Owners of small power plants will be able to sell electricity to the grid and become significant players in the market. The idea of connecting a variety of sources to electricity mains is known as distributed energy generation. Homeowners can purchase solar panels and generators to produce both heat and electricity.
Distributed energy generation is not a fix for everything. Yet, it allows creating highly reliable power supply system. An excellent example of this is Germany. According to Fraunhofer ISE, the country hit several records in solar energy in June 2014. It happened that between 1 p.m. and 2 p.m. of June 6, all photocells in the country produced power of 24.24 GW. Power of 1.26 TW was also recorded during a whole week of 2 to 8 of June.
About 90% of all solar panels in Germany (mostly photovoltaic) are located on rooftops. One can find them in small villages, farms, factories, office buildings, and especially in the private housing. Modern architects even design houses so that the roofs were directed to the south.
The Germany example shows that renewable energy can cover a substantial portion of large countries needs. Generating of solar power is seasonal, yet it fits well with the wind turbines, which gives relatively stable flow in general.
Currently, there are two solar technologies, which have potential in future. One is based on the extraction of electric current through photovoltaic elements (PV). The second one is called concentrated solar power (CSP). The technology relies on heating of a heat carrier with the concentrated solar rays. Zone sequence is typical for different types of solar power plants allocation. The zonation is defined by the cost-effectiveness and functional qualities. CSPs are usually built in the equatorial zone (within 38 latitude). PV-stations can be found in the northern regions (within 55 latitude), though the technology is also suitable for equatorial parts.
In the above example, Germany proved distributed solar energy to be feasible. Why don’t we see a similar boom in the field of CSP? More than a half of the biggest electrical blackouts in the world falls on Asia and southern latitudes. Even this single fact gives a thought about more reliable energy sources.
On the one hand, price is the key issue. So far, traditional fossil-fuel power generation is the cheapest. At the same time, given the tendencies in raising prices and production reducing, it’s already worth thinking about the future. An excellent example here is Saudi Arabia. Almost all power plants in the country are using oil, and the consumption is growing each year. Chatham House report shows that if this tendency continues, Saudi Arabia could become an oil importer by 2038.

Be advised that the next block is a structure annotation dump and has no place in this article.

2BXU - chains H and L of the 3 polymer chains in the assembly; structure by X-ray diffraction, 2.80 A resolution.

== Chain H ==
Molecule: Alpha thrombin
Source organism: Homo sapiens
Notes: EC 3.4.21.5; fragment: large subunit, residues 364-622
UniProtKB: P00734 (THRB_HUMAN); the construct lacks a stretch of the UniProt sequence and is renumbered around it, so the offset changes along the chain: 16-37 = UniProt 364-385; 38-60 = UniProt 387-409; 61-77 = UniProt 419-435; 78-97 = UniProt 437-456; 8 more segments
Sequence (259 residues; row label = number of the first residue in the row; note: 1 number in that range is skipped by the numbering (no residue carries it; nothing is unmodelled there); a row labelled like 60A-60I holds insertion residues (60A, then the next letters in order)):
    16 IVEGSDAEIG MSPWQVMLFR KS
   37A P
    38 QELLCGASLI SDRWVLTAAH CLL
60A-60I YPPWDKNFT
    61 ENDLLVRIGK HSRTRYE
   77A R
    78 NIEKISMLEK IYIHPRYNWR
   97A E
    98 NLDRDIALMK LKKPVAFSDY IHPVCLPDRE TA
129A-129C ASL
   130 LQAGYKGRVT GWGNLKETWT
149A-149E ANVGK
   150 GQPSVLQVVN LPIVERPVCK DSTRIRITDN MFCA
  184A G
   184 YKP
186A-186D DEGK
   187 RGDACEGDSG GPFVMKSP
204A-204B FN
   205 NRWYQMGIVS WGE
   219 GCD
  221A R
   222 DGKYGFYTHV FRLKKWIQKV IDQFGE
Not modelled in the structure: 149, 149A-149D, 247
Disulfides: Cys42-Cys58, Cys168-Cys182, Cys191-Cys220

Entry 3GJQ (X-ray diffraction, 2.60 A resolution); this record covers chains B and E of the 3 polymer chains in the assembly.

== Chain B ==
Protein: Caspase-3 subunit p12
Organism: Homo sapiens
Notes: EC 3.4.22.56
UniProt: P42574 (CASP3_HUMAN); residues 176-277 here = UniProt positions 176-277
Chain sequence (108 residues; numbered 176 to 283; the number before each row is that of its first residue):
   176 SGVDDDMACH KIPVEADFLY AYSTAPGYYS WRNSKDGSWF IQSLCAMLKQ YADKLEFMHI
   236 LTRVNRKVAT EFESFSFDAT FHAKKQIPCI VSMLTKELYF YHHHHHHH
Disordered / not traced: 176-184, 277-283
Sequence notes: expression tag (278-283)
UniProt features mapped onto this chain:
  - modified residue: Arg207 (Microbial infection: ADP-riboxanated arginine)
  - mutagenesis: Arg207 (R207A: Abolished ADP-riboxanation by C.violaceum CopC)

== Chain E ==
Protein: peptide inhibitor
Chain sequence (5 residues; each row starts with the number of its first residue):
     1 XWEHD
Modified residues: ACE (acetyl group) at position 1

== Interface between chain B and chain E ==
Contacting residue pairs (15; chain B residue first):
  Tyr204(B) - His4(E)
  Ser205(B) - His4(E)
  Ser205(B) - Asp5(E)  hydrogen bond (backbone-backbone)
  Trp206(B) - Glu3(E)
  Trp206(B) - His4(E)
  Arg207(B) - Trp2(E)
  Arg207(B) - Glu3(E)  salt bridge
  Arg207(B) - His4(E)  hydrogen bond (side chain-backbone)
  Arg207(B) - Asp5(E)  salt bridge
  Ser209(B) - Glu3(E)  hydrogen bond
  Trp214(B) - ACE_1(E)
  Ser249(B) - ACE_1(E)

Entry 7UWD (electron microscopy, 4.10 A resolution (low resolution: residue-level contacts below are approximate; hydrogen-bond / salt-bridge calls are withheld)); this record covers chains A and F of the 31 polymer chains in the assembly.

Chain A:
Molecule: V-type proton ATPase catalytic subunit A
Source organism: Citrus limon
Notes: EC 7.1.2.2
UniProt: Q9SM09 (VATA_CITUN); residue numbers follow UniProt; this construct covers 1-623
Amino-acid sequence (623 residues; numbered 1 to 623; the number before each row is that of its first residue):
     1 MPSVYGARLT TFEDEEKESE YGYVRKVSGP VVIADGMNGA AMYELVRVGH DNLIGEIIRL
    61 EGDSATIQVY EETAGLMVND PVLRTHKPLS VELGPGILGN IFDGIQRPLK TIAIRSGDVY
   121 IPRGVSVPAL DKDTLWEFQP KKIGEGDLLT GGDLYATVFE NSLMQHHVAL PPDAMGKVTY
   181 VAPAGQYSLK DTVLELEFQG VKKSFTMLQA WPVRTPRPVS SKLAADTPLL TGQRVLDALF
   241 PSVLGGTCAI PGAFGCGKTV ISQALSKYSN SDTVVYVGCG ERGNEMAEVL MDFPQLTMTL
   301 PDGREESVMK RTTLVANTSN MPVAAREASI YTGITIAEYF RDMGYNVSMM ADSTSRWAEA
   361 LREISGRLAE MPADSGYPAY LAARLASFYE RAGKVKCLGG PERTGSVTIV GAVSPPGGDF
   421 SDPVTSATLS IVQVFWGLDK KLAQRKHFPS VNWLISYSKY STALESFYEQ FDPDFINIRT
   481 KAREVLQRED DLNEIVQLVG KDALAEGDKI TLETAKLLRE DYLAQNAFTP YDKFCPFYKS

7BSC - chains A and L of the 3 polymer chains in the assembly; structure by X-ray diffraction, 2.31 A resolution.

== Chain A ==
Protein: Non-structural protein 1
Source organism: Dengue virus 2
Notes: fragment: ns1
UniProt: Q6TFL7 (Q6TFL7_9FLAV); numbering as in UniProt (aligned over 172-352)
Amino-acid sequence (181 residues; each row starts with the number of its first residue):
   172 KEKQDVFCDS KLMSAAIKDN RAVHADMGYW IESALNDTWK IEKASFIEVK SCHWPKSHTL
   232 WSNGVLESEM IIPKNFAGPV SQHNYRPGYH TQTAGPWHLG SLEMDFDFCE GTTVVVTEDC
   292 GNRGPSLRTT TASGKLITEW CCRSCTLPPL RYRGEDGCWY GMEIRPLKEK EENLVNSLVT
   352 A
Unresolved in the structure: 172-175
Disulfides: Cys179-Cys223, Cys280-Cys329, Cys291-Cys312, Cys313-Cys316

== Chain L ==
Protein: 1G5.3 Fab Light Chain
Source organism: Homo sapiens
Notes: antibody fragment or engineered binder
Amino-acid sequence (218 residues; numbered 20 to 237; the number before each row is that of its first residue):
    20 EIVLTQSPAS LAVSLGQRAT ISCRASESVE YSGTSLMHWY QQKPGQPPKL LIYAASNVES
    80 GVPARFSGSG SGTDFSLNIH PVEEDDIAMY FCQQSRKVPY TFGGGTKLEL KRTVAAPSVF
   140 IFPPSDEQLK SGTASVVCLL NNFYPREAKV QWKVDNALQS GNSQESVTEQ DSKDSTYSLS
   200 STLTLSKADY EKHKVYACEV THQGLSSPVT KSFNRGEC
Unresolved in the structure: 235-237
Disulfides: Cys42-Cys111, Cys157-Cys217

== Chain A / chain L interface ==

Enel’s example impresses even more. It is an international company producing and distributing electricity and gas. The group’s head said that "Direction of future growth is in alternative energy sources - not fossil fuels." That is why Enel is ready to change the concept: "We are not about wanting to shut down energy companies - what we are about is saying please transition as fast as is humanly possible to a clean energy company. "
For end consumers this means only one thing - price of energy collected from traditional sources will only grow in time. Given the constant development of renewables, a few decades later the "traditional" and "solar" energy prices may come very close to each other.
Theoretically, one can even save many on CSP installation. For example, choice of compact linear Fresnel reflector (CLFR) is more efficient both in terms of cost and use of resources, which is more. Modular flat reflectors used in the system don’t require expensive heat-exchange units or intermediate heat carriers such as oil or salt. Furthermore, CLFR can produce not only electricity, but also heat and even pure water as additional benefits.
One of the problems with distributed solar energy is uneven loads. In the case of PV elements, its impossibility of dispatching. All this leads to unequal power surge. On the other hand, CSP has an obvious advantage when the question is not about individual households, but smaller locations supplying parts of the city or small village. Jorge Alcauza, working for some renewable energy organizations (Protermosolar, CTAER, SOLAR CONCENTRA, EU SOLARIS), is providing an excellent example in one of his articles: “PV and CSP will be installed depending on the requirements of each case, if you need a 10 kW off-grid installation to be used during daylight hours, you’ll choose PV, but if you need a 50 MW power station to run almost 24 hours a day, you’ll have to choose CSP with storage or a hybrid plant.”
Generally, the CSP technology is becoming more common. There is no doubt that the commercial success of solar power will raise in future as the solar technology will develop and sunlight converting efficiency will increase. The obvious evidence of this is that first companies counting on CSP have already occurred in the world. French company Sun CNIM, for example, launched a number of pilot projects (CNIM eCare and eLlo) as a first step, one of which constitutes a major commercial benchmark. Now the manufacturer is confident in its process units’ readiness for commercial use, and has already set his sights on the relevant markets. According to Sun CNIM itself, their main target audience is located in MENA (Middle East and North Africa).
One day, electricity consumers will become producers as well, a sort of "farmers". Such progress will be a growth driver for medium and small sources of generation. And it would be better for each of us if they would be not only commercially successful, but also environmental friendly.
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